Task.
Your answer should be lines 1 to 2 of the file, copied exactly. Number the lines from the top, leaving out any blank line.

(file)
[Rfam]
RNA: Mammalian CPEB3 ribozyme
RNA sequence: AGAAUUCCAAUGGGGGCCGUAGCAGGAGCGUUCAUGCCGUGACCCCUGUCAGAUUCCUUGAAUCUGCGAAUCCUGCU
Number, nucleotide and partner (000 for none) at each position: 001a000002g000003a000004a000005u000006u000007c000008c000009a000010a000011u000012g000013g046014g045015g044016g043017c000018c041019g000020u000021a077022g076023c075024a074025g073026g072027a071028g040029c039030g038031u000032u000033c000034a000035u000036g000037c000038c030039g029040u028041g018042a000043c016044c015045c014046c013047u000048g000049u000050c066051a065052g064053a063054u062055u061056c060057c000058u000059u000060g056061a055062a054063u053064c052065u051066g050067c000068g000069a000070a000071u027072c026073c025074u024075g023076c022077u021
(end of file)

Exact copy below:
[Rfam]
RNA: Mammalian CPEB3 ribozyme